Swallowing is a function many people take for granted, but for others it can be a painful and uncomfortable aspect of their everyday life.
One of the things that those with swallowing difficulties may be advised or supported to do is to try swallowing exercises to improve their ability to eat or drink effectively.
Which muscles control swallowing?
First, it’s important to know how swallowing works. The swallowing reflex is actually quite a complex one, which uses as many as 50 pairs of muscles to move food from your mouth through your throat and into the stomach.
People who have a weakness in these muscles, for example a weak tongue or an inhibited chewing response, my find themselves with swallowing difficulties.
How is swallowing function measured or evaluated?
People with swallowing difficulties or swallowing pain may require an evaluation or test to determine the severity of the problem. There are several tests and examinations that may be used, such as:
- Bedside swallowing evaluation or test – done by a Speech and Language Therapist (SLT), this involves swallowing some water, with the number of swallows recorded. You may also be required to chew and swallow a small piece of food in order for the SLT to examine how the muscles involved in chewing and swallowing are working.
- Barium swallow or videofluoroscopy – where you swallow pieces of food and liquid mixed with barium (a non-toxic liquid) which then shows up on x-rays to allow medical professionals to see where any swallowing problems exist
- Fibreoptic endoscopic evaluation of swallowing (FEES) – also known as nasoendoscopy, this involves a specialist passing an endoscope (small camera and light) through the nose and into the throat to check for problems.
How can swallowing exercises help?
Performing swallowing exercises can help to strengthen the muscles involved in the swallowing process, which in turn may help to improve the ability to swallow. They may also help with swallowing control and to aid coordination.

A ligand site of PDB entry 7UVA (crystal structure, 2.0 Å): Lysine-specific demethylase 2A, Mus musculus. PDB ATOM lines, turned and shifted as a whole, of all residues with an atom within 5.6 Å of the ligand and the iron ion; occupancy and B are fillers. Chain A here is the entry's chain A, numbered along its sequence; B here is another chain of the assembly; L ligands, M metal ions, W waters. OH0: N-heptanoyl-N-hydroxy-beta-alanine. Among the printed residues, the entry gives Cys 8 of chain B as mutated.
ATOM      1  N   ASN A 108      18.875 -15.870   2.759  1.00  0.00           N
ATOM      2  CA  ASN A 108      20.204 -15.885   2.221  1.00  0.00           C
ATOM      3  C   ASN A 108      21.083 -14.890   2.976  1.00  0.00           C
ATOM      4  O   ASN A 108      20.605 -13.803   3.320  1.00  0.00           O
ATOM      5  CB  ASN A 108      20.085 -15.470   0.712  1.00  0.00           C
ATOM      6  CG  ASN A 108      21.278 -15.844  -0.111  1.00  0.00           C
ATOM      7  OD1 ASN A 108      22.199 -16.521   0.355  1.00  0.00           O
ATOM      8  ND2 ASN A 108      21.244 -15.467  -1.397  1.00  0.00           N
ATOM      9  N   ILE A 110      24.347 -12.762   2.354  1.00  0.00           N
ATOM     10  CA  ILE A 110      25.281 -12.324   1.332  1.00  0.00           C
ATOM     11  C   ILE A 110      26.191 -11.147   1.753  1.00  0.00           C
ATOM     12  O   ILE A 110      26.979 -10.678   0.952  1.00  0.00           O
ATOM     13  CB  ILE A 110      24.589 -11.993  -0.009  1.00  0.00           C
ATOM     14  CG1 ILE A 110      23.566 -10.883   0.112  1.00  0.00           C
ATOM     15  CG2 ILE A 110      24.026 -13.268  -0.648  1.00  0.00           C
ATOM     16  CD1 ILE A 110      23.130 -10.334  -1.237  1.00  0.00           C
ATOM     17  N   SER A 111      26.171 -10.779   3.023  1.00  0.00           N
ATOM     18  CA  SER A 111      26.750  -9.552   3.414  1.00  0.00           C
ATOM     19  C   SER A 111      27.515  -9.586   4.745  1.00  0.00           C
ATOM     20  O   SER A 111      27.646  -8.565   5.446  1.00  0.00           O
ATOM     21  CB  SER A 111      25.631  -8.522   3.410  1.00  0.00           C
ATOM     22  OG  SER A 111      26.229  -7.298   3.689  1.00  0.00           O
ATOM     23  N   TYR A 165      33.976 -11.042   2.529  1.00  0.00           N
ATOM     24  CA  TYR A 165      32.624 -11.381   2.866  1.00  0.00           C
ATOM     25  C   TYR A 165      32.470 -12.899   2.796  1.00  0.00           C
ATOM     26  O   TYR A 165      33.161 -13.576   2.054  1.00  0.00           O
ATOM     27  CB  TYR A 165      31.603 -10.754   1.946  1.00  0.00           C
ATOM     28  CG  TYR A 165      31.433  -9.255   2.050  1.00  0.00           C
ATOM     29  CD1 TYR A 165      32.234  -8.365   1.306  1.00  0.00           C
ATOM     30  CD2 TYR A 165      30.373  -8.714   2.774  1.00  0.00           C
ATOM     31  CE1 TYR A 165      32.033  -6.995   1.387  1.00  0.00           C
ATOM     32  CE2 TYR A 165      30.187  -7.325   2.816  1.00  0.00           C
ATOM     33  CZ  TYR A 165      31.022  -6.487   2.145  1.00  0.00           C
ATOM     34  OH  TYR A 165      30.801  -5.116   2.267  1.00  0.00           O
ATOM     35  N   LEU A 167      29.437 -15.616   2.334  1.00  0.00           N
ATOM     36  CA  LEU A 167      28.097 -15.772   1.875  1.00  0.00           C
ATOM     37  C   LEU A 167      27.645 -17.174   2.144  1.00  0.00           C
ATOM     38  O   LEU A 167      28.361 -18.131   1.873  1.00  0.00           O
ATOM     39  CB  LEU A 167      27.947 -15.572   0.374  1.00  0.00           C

Important note: swallowing exercises should only be done on the advice of a medical professional.
Swallowing exercises using the throat and tongue muscles
Here are some common swallowing exercises that may be recommended.
Lay on a bed with your head and shoulders flat on the mattress. Lift your head forward to bring your chin to your chest, and look towards your feet. Hold the position for 60 seconds and repeat three times.
Swallow food or saliva with as much force as you can muster, pushing against the roof of your mouth with your tongue.
Hold your breath tightly and swallow twice. Release your breath by coughing and then swallow again.
Hold your voice box at the front with your fingers, and then swallow (you will feel the Adam’s apple move while you do this). Swallow again, but this time squeeze your throat muscles to hold the Adam’s apple up. Do this for at least three seconds to build strength.
How long does it take to build strength in the tongue and throat?
Progress made from swallowing exercises can vary widely from case to case. This is often due to the underlying reason for a person’s swallowing difficulties, as well as the severity of the problem.
Always consult a medical professional before starting any form of exercise relating to swallowing function.